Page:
LONDON - Britain's house market is showing strong signs of recovery largely on the back of surging prices in and around London, fuelling fears of a new property bubble, according to analysts.
The average cost of a home in the capital surged by 10 per cent between July and September compared with the third quarter of 2012, British bank and major mortgage provider Nationwide said on Friday.
It added that the average London home, including flats as well as houses, now costs £331,338 (S$670,000) - 8.0 per cent higher than in 2007 or during the run-up to the global financial crisis that eventually led to prices crashing.
Across Britain, the average price of a home stands at £170,918 after gaining 4.3 per cent in the third quarter on an annual basis, Nationwide said.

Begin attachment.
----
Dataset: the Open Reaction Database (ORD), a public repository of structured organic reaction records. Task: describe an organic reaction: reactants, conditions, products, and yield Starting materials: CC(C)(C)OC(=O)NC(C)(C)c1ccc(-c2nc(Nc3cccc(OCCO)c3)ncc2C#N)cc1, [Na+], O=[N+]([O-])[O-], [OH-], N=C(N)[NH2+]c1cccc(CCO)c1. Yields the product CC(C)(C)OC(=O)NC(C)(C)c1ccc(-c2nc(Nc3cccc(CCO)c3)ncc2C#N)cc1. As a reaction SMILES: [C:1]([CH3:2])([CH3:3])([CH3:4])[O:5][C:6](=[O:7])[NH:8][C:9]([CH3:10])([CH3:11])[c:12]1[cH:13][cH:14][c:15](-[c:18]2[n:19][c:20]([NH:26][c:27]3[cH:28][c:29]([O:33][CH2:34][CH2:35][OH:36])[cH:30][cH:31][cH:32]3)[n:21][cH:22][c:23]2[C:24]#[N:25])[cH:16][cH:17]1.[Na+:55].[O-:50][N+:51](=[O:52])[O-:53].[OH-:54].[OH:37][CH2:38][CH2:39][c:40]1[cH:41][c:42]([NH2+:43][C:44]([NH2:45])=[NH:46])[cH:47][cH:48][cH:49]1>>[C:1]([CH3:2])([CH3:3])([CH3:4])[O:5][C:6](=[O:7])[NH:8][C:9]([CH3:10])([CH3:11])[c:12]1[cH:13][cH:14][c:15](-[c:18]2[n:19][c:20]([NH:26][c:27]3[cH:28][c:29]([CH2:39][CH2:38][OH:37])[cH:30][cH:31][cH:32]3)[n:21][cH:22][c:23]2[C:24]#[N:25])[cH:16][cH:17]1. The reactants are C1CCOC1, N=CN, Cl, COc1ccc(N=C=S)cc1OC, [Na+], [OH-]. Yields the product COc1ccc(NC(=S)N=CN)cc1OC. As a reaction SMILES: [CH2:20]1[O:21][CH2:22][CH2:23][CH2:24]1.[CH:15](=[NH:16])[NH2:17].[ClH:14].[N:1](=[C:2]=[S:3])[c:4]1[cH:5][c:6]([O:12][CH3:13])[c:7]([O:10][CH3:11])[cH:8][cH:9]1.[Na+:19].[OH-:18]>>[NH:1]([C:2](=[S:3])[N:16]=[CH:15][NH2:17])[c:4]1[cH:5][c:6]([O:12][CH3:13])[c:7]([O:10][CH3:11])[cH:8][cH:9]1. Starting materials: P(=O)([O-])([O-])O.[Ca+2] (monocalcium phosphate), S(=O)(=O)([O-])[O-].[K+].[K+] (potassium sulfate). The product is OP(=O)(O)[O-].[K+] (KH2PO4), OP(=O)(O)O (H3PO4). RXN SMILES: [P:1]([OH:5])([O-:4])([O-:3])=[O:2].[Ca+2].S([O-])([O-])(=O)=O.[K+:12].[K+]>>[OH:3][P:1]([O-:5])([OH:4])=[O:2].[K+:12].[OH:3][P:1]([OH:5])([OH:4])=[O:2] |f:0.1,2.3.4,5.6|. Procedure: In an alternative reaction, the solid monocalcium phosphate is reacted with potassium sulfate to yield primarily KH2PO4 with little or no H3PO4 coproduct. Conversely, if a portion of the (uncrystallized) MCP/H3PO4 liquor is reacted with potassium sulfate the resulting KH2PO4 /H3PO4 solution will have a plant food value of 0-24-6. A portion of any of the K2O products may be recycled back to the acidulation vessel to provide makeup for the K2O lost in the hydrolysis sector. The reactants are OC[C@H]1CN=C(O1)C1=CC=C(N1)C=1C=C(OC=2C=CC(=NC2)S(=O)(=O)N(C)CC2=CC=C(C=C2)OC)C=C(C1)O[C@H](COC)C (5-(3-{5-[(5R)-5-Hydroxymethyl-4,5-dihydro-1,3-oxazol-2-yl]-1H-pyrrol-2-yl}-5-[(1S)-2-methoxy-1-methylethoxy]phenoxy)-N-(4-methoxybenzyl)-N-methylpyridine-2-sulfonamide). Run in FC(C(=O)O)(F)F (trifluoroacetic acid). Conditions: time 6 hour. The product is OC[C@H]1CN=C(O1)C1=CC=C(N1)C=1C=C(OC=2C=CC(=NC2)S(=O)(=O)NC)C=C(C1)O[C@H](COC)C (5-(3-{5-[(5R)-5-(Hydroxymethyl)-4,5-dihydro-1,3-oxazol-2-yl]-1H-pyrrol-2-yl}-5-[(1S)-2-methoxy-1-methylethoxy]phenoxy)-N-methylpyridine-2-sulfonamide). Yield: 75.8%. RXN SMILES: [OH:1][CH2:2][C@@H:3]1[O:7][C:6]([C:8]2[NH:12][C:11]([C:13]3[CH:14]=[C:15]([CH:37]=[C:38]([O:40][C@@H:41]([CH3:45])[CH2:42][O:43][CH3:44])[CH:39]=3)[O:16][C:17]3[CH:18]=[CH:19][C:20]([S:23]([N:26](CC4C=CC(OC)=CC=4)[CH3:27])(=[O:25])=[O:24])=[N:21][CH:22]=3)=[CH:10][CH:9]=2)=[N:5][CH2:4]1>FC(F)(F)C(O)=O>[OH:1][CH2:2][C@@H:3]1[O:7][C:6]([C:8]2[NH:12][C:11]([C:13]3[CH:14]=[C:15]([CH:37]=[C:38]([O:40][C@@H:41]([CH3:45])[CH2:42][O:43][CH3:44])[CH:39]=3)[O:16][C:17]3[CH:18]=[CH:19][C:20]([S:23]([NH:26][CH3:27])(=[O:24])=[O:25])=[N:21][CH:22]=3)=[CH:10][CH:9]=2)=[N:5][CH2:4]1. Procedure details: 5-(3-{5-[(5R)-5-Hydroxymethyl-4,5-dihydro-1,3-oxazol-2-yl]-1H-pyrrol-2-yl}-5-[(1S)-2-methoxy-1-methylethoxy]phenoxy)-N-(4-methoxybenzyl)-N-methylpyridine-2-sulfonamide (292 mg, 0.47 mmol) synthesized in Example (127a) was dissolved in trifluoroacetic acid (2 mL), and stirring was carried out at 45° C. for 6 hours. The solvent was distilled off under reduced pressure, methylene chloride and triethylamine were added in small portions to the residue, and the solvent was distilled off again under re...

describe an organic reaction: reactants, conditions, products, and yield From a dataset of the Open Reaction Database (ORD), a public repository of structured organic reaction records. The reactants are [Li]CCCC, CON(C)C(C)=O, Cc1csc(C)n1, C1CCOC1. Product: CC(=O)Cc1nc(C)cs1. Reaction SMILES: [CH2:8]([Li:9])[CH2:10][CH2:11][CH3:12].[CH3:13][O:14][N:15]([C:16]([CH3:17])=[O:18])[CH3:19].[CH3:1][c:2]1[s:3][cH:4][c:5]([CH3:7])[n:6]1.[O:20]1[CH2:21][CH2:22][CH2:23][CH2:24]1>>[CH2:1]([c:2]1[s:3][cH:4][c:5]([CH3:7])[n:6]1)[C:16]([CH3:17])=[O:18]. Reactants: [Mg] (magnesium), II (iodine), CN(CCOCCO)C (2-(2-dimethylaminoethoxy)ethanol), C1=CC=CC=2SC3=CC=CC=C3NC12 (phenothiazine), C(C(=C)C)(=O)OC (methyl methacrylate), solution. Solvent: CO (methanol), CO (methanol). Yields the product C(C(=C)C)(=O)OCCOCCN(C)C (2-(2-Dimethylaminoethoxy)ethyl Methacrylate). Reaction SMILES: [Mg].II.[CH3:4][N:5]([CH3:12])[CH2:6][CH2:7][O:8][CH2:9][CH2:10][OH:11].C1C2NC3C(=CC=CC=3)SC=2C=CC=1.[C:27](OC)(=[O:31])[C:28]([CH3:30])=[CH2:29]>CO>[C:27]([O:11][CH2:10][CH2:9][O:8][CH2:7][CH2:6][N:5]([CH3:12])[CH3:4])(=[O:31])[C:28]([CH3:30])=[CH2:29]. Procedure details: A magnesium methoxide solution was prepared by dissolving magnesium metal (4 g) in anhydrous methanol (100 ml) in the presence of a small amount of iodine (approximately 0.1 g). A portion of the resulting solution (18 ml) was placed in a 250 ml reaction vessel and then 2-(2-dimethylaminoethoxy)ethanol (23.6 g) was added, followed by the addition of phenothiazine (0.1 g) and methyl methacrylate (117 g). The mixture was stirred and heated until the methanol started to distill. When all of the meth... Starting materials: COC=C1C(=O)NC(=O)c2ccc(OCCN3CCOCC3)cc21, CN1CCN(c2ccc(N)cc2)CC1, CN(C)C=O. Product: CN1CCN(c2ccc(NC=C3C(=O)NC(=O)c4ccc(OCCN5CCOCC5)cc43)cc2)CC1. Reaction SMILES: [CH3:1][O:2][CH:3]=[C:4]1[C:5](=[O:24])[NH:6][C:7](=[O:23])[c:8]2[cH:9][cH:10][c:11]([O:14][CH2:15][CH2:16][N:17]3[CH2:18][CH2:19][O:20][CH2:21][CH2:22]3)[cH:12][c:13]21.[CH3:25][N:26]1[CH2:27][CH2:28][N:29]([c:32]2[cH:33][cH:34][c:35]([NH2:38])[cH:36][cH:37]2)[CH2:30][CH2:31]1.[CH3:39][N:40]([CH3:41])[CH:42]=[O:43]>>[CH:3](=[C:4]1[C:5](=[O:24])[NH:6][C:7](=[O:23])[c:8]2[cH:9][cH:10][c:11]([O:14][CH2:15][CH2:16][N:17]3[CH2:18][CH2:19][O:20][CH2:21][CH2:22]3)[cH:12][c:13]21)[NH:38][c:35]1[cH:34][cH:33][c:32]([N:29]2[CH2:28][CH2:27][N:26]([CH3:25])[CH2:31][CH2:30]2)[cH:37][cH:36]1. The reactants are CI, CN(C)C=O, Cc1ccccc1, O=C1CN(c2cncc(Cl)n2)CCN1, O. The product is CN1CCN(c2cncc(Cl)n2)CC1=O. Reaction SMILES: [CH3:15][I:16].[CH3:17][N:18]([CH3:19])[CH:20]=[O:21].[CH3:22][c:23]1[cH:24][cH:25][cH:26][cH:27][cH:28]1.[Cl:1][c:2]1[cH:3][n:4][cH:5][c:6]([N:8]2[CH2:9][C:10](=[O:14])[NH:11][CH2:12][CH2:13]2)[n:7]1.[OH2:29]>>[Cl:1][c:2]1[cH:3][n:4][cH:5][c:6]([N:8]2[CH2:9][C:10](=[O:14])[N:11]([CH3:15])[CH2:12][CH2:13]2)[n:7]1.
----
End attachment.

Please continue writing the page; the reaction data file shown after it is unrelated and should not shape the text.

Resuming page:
"The acceleration in house prices... reported by the Nationwide will fuel concern that we could be on our way to a new housing bubble," said Howard Archer, chief UK economist at IHS Global Insight research group.
"Housing market activity is now really stepping up a gear, supported by markedly strengthening consumer confidence and elevated employment, and fuelled by" government initiatives, Archer said.
"On top of this, the Bank of England has indicated that interest rates are unlikely to rise before mid-2016, which seems likely to give many people greater confidence in their ability to purchase a house," he added.
The government launched a new programme called "Help to Buy" earlier this year, offering interest-free loans for a set time period to help buyers with only a 5.0-per cent deposit to purchase newly built properties.
The scheme will be extended in January to offer mortgage guarantees for new and existing homes worth up to £600,000.
People will not be allowed to benefit from the scheme if they intend to own more than one property.
The current state of the housing market has meanwhile led to splits in the governing Conservative-Liberal Democrat coalition.